A good reader device to read japanese stuff?

Hello there,

I used the search function but every post is about “graded readers” so I didn’t find any post about the actual device (kobo, kindle, etc).

I thought here would be the perfect place to ask about what reader device is handy for japanese novels and manga. Basically I’m looking for a reader than can read most formats, but also integrate JP dictionnaries so I can instantly look up japanese words (ala Todai news app). An OCR feature would also be great for lookin up words from manga but I don’t know if any reader has that. Also, I’m not too fond of brands that force you to use their format (hello amazon).

Any recommendations ?
TY <3


I ended up just going with kindle. It was easy enough to find, buy and read any book I wanted to read. I could also read it on my phone and laptop so it was pretty convenient. It’s simple enough just to select a word you don’t know and quickly look it up. The only downside is sometimes the Japanese dictionary gives a weird reading for a word. Also while kindle has access to a lot of manga and textbooks it can’t really help out with reading them because they’re images so no text actually exists to search for. I ended up just using kindle because it was convenient. I’m interested in what everybody else suggests though.

A reader with jisho.org, ichi.moe, and DeepL integration would be awesome.

Yes, I know I effectively just described my laptop. But a kindle like device with native workflows designed by great UX people would a pretty cool.


Yeah, I use radical search on jisho.org, and if that fails, I use the scan function of Google Translate just to get the kanji pronunciation so I can then go back and look it up in jisho.org. A feature where you could snip a portion of an image, feed it straight to google translate, and get back the kanji with furigana would be really awesome. Holding my phone to my monitor is kinda cumbersome.

I do with jisho.org’s radical search feature would allow you to filter on which side of the kanji the radical appears. I can almost always find one pretty easily, it’s the second that often eludes me.

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I usually end up using my phone’s dictionary to draw out a kanji when reading a manga or a textbook. It’s pretty efficient as long as you’re reasonably good at writing with your finger.


I have no problems with the stock Books app on iPad. There are multiple dictionary lookups available with the built-in dictionaries, both JP-JP and JP-ENG. Just a tap and hold away. Text is also easy to copy to a different dictionary/app. Mostly I throw epubs at it. Easy syncing with my phone is a plus, if you are in the Apple ecosystem. Bookwalker is my backup plan, but the app is pretty sucky.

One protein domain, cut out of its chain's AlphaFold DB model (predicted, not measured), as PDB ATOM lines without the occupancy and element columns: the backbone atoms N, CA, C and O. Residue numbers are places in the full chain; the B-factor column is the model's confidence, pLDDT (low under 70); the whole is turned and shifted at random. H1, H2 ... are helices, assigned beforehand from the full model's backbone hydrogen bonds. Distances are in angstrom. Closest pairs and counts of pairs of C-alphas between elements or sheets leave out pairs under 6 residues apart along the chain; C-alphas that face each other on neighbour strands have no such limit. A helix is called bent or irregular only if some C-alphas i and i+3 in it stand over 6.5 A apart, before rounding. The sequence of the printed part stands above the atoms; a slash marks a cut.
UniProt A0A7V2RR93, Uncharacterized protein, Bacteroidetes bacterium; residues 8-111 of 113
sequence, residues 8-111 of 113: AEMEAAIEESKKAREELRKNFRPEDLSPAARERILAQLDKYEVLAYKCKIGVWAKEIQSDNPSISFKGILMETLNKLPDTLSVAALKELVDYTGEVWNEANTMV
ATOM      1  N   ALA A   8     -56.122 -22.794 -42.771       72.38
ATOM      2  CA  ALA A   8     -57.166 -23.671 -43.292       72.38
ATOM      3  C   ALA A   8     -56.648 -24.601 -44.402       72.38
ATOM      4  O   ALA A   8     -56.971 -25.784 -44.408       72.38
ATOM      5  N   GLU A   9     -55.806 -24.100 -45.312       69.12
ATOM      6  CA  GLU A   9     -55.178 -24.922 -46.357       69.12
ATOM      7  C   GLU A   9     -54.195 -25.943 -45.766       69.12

For manga, Chunky is an amazing free app.

Only thing I would have changed is to get the iPad mini instead, so it would be easier to hold.

Kindle + Amazon JP account is really great. Just be sure to preview samples of the books to make sure the text is selectable and not rasterized. The built in dictionaries are handy, but it must be actual text and not a scan.


lol. I am so horrible at that. I couldn’t draw 一 to save my life.

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I have the kindle and use if for reading Japanese, but still prefer analog books most of the time. The nice thing about the kindle is that you can carry a bunch of books with you at all times. Great for travel, etc.

One of the big reasons I thought the kindle would be great for reading Japanese is because of the integrated dictionaries, but in practice it just doesn’t usually work out for me. The highlighting on the kindle is sort of annoying, and it frustrates me and breaks down the flow of my reading more than if I were to just look it up on my iPhone using jisho or imiwa. I really like those two dictionaries because jisho has the show colocations and the show all words containing such and such a kanji features, and imiwa has the SKIP method for looking up kanji. Besides, I actually want looking up words in the dictionary to take a little time and require me to know a least one of the pronunciations or the kanji used in the word I am looking up. If I can just click and get the definition I feel like it makes me lazy and I don’t retain anything.